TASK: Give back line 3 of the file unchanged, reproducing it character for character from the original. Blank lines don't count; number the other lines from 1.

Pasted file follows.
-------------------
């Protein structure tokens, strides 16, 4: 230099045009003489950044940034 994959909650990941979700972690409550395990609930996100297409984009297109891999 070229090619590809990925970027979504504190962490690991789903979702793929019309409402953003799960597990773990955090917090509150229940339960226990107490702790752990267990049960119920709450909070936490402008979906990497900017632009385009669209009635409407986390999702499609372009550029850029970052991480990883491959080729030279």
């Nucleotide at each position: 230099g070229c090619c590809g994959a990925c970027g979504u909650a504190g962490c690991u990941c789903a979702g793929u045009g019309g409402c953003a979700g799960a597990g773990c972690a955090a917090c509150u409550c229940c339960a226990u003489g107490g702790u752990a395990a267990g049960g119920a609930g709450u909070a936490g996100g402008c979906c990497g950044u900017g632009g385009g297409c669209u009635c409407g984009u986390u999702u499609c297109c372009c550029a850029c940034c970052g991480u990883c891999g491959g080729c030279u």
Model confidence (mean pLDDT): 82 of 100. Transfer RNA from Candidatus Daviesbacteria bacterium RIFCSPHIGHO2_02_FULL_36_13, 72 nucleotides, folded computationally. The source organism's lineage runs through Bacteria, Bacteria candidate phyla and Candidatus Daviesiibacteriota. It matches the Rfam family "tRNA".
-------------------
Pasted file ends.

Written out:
Model confidence (mean pLDDT): 82 of 100. Transfer RNA from Candidatus Daviesbacteria bacterium RIFCSPHIGHO2_02_FULL_36_13, 72 nucleotides, folded computationally. The source organism's lineage runs through Bacteria, Bacteria candidate phyla and Candidatus Daviesiibacteriota. It matches the Rfam family "tRNA".